Do fearful avoidants want you to give them space after the break-up or do they want you to text them? How much do you text a fearful avoidant ex and how much space do you give them?
How much space you give an ex depends on their attachment style. A secure relationship is where there is some kind balance of heathy closeness and healthy space, however, some attachment styles need more closeness and some attachment styles need more space. The key is figuring out your ex’s attachment style and give them the right balance of space and closeness – when to reach out and when to give them space, and how much.
This article is about how to give space to a fearful avoidant when they deactivate.
Fearful avoidants want both contact and space depending on how they’re feeling at the time. After a break-up, a fearful avoidant ex who leans more anxious will most likely want more contact and texting and less space because of their fear of abandonment. A fearful avoidant ex who leans more avoidants will most likely want no contact, minimum contact or will let you do all the reaching out and they’ll respond but with low effort.
And because fearful avoidants don’t trust others and don’t trust their on instincts (what’s right and what’s wrong say or do) contact and texting will be sporadic. Sometimes they’ll reach out more, engage more and initiate most of the contact, and sometimes they’ll pull back and deactivate.
How much space do you give a fearful avoidant who deactivated?
Give a fearful avoidant ex space on a need basis; that is, when they need it so as not to trigger them. When they don’t hear from an ex or an ex doesn’t respond, fearful avoidants feel abandoned and react to feeling abandoned by pulling away. But when you contact them too much, they get overwhelmed and also pull away.
The key is figuring out when to reach out to a fearful avoidant ex and when to give them space, and how much.
The first place to start is to figure out if your fearful avoidant 1) wants no contact, 2) is taking their time to respond (and probably playing mind games) or 3) is deactivated.
If a fearful avoidant says they want no contact (which is common with fearful avoidants) leave your fearful avoidant ex alone. Stop reaching out and wait for them to reach out
If a fearful avoidant is responding and engaged and then pulls away for a few days then reaches out, or is responding but not initiating contact, a fearful avoidant probably 1) is playing mind games to make you miss them, 2) needs space to regulate their emotions and feel safe again (deactivated) or 3) going through depression.
See if there is a pattern and in how long they pull away and lean back in. If your fearful avoidant ex regularly pulls away for a few days at a time, wait for them to reach out or respond. If it’s more than 4 days since you heard from them, send a check-in text. A fearful avoidant leaning anxious will probably need more check-ins.
If your fearful avoidant ex doesn’t respond to a check-in, respect that they need a few days of space and reach out again 5 – 7 days later. The maximum times to reach out with no response is 3 over several weeks. After that, don’t reach out again out of respect for yourself. If your ex is playing “I want to you to miss me” games, not contacting them is you taking a stand that you will not play their game.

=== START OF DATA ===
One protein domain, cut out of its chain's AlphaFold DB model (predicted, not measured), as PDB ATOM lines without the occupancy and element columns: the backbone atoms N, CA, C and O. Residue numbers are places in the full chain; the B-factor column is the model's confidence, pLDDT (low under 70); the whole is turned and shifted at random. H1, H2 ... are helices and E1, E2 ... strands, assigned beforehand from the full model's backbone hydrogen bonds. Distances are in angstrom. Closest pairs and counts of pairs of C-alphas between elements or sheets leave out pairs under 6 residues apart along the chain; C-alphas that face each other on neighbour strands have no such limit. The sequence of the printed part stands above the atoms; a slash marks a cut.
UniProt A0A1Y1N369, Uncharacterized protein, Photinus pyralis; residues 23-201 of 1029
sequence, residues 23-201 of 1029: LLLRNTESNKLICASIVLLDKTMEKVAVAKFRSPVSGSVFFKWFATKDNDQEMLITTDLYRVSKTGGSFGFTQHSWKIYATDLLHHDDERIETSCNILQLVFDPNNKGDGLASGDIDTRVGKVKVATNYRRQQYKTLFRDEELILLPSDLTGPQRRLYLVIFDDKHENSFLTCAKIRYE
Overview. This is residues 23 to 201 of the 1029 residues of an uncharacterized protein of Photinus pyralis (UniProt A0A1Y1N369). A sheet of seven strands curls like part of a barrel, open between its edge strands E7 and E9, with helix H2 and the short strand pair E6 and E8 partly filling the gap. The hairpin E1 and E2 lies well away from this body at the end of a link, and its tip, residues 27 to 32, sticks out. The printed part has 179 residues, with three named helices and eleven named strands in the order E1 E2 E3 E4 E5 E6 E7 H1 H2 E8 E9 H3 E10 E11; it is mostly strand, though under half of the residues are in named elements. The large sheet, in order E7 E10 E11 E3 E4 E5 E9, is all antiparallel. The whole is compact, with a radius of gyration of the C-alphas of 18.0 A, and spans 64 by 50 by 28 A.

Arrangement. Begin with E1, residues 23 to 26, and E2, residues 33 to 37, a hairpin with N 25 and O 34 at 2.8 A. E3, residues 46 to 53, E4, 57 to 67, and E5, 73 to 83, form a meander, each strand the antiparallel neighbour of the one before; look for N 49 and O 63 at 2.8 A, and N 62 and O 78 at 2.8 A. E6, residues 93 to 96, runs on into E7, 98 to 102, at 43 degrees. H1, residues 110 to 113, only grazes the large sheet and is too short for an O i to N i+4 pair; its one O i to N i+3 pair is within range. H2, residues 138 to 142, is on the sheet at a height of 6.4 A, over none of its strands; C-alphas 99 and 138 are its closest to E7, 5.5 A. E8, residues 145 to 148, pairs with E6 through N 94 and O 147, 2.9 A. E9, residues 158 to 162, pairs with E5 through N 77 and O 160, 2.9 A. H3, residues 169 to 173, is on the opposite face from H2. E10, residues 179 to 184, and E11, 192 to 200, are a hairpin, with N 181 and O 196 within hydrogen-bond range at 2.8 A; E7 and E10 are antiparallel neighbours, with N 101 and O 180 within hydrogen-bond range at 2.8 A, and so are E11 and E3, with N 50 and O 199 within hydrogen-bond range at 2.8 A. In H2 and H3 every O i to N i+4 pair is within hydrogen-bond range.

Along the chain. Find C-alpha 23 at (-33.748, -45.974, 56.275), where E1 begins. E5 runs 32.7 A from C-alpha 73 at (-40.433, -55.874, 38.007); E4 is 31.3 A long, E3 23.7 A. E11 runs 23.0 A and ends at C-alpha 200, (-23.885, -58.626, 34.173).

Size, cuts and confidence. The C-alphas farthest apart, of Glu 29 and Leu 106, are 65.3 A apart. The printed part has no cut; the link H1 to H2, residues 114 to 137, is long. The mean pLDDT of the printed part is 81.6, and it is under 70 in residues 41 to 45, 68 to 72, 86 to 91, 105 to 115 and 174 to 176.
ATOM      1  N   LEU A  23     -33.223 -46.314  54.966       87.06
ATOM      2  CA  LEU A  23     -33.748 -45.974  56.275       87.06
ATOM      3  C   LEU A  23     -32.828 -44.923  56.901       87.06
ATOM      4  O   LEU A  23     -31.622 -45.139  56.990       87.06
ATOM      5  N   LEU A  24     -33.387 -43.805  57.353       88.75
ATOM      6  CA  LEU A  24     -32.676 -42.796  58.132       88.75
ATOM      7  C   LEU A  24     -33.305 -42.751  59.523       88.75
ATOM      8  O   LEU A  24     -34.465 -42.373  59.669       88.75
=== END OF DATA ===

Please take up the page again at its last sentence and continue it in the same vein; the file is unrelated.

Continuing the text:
Always remember that your need for connection matters just as much as an avoidant’s need for space. I say this as someone who had a dismissive avoidant attachment style, people with an anxious attachment put in so much more into a relationship, often at the expense of their own needs, and end up feeling invisible, unappreciated and resentful.
It doesn’t have to be “give an avoidant all the space they need” and you’re just there to meet an avoidant’s need for space, or “go no contact” to make them miss you. It’s feels good and is anxiety-reducing to think that someone will miss you because you’re not in their lives anymore. It may make you feel wanted and special to them, but it’s also presumptuous, delusional and even egotistic to think that you’re so important that your ex’s life is “miserable” or missing something because you’re not in it.
A fearful avoidant attachment ensures that a fearful avoidant can regulate their anxious thoughts (wanting closeness and missing you) with avoidance coping (wanting distance and dwelling on the negative aspects of the relationship). This allows a fearful avoidant’s life to go on whether you’re in it or not in it.
Also keep in mind that by the time most fearful avoidants break-up with you, they’ve been thinking about it for a while and most likely have adjusted to the possibility of a life without you in it. They may even miss you, but not want you back in their lives because of all the baggage you bring with you from the old relationship. Granted, you may have worked on you and changed, but your ex doesn’t know that.
Do the best you can to try and make sure both of your needs get met – an avoidant gets the space they need and you get the connection you need (through emotionally connecting texts); and show that you have changed. But also recognize that, this is not always possible especially in the beginning when an avoidant is guarded. This is why I advice reaching out at least 3 times over several weeks even with no response from an avoidant. The point is to indicate that you want connection, and have made the effort to connect in a way that gives them the space they need, but since they’re not responding, the ball is now in their court.